DAR ES SALAAM —
Tanzanians head to the polls Sunday and the election is the primary topic of conversation these days. Voters will determine whether to keep ruling party CCM in power or if they will instead choose the opposition party, Chadema. Some are calling Chadema the party of the youth, but is it?
The campaigns are wrapping up, final rallies were held Saturday, and Tanzanians are engaging in one primary topic of conversation: Sunday’s election.
Tanzania’s Minister of Works John Magufuli is the presidential candidate for long-time ruling party CCM. Opposition party Chadema selected former Prime Minister Edward Lowassa as its candidate.
But Chadema has one particular demographic for which it is known, according to central committee member Mwesiga Baregu.
“Chadema and the opposition parties in general — the youth. They’re the parties of the youth,” he said.
Chadema supporters show their party flag in a curio shop in Dar es Salaam, Oct. 24, 2015. (Jill Craig/VOA)
In Tanzania, the opposition has waited a long time for its chance at the presidency. In the past four elections since the country’s return to multiparty politics in 1992, CCM has always prevailed.
And according to 18-year-old Pili Mohamed, that’s long enough.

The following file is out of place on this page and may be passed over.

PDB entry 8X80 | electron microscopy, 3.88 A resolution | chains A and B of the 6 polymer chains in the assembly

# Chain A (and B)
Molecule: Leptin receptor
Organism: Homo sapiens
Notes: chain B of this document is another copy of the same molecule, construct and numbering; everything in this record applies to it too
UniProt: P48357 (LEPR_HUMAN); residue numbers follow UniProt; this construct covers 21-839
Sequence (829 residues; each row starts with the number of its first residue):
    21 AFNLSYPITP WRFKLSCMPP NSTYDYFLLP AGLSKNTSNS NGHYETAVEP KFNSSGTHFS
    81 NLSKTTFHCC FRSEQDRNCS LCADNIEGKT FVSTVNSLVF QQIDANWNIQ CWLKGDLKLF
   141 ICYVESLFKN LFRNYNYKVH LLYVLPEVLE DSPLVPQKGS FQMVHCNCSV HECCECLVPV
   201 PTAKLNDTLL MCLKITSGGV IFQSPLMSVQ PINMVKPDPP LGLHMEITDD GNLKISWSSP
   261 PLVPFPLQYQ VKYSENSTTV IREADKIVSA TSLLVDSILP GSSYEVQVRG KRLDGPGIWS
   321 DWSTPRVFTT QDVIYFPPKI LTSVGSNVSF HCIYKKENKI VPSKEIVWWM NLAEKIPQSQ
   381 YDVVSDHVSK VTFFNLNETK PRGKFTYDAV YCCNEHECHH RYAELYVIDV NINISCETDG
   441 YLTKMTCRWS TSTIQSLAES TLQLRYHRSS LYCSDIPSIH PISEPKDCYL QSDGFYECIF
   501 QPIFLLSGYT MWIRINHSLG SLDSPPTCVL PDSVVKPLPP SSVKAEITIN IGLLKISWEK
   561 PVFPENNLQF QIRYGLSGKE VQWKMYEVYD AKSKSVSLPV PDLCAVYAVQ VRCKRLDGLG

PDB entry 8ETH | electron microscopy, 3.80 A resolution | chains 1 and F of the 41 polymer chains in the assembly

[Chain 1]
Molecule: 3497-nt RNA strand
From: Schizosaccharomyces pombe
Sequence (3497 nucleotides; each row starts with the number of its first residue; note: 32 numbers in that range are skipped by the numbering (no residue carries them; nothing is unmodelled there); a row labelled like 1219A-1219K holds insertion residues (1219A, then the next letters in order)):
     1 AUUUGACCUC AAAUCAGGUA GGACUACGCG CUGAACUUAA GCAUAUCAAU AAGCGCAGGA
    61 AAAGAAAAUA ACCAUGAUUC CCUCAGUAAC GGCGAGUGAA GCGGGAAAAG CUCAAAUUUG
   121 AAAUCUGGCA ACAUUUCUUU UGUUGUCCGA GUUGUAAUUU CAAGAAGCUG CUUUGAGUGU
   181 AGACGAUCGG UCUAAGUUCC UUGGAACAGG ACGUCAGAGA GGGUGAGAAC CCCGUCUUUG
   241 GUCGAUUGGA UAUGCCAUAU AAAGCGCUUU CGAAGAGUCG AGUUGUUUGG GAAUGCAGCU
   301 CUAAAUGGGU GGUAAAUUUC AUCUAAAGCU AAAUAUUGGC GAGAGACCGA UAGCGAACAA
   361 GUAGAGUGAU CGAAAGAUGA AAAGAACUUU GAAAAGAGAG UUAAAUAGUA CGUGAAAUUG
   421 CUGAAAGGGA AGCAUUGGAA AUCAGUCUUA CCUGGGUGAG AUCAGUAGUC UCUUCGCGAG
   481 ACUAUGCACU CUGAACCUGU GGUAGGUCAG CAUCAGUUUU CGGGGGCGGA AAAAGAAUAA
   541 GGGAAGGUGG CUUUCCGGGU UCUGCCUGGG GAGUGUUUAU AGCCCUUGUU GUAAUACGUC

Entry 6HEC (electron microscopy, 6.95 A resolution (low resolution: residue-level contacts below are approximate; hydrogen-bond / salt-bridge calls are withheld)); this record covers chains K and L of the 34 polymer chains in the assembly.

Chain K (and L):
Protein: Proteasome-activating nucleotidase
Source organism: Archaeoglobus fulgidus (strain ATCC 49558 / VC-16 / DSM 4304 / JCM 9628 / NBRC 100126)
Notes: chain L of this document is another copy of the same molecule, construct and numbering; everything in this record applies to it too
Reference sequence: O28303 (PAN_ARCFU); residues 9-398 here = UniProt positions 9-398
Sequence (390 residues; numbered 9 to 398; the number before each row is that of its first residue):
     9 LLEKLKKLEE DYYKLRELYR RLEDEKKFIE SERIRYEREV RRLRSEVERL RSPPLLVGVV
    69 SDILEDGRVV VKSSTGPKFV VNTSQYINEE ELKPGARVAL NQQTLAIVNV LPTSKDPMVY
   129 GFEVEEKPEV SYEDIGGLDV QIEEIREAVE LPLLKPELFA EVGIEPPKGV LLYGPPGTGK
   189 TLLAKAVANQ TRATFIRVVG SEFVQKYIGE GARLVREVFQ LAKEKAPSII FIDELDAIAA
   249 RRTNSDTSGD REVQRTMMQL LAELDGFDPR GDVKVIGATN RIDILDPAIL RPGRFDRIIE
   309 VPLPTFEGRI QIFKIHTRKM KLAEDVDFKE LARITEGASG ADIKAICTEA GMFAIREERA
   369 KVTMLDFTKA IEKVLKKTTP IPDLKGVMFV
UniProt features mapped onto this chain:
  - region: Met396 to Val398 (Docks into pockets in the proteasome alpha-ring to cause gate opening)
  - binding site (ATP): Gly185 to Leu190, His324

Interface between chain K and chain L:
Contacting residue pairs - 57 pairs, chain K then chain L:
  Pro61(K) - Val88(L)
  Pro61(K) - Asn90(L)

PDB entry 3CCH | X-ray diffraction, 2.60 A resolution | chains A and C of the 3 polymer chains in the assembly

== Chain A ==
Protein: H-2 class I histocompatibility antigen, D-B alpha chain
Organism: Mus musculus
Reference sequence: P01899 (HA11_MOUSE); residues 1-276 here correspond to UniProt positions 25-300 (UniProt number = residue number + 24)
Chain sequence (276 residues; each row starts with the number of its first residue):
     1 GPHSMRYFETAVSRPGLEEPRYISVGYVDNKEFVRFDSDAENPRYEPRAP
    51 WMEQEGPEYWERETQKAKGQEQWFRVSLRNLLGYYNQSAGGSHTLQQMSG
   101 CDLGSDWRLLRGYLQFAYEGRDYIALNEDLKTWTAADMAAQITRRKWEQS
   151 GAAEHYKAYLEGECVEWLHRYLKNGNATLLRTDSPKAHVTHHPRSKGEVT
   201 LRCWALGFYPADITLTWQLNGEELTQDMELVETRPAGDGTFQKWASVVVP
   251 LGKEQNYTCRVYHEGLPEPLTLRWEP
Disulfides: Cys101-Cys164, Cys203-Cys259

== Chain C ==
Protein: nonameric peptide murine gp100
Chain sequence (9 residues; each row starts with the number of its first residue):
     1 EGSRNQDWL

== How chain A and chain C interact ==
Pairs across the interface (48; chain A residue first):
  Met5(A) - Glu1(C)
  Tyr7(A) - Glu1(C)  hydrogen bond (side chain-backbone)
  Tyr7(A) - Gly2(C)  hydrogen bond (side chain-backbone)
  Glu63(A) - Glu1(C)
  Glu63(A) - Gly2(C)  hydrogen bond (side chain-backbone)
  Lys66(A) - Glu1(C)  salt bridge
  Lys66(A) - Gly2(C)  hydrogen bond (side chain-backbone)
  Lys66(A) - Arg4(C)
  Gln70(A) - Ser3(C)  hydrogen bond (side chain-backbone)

“I like Chadema because we want movement for change,” said Mohamed.
Chadema flag flies on a beach umbrella at Coco Beach in Dar es Salaam on October 24, 2015. (Jill Craig/VOA)
But 32-year-old CCM supporter Junior Emilkondo says the real problem is that Chadema voters don’t know what kind of change they want.
“Those young boys, they’re born like 1995. This is the time for voting, and then you can see, they’re just new stuff,” said Emilkondo.
CCM supporters pose for a photo at a curio market in Dar es Salaam on October 24, 2015. (Jill Craig/VOA)
Dominista Rael disagrees, saying there need to be improvements in the country’s education and health systems. She believes Lowassa is the right man for the job.
“He has a good heart, because he said that he will give the education free, and the hospital,” she said.
Twenty-one-year-old Boniface Blandes, a student at Dodoma University, is quite pleased with CCM’s work over the past 10 years.
“Okay, let me give you an example," he said. "At my place, my origin place, in Kagara, at our village, there was no electricity for about decades. But now, every village has electricity, water supply, the infrastructures are good. So they are really, really great."
CCM supporter shows her candidate's photo on a campaign badge in Dar es Salaam, Oct. 24, 2015. (Jill Craig/VOA)
Some older Tanzanian voters, like CCM supporter Margaret Edward, argue that many of the young Chadema voters lack a strong work ethic.
“If you work, you get. If you’re idle, you can’t. Because if you want the good things, you have to work hard so that you get,” she said.
According to the World Bank, Tanzania's population between the ages of 14 and 25 years old almost doubled in 20 years — from 4.4 million in 1990 to 8.1 million in 2010. It is expected to increase to 11 million by 2020 -— numbers that should be of great interest to Tanzania’s politicians, regardless of political party.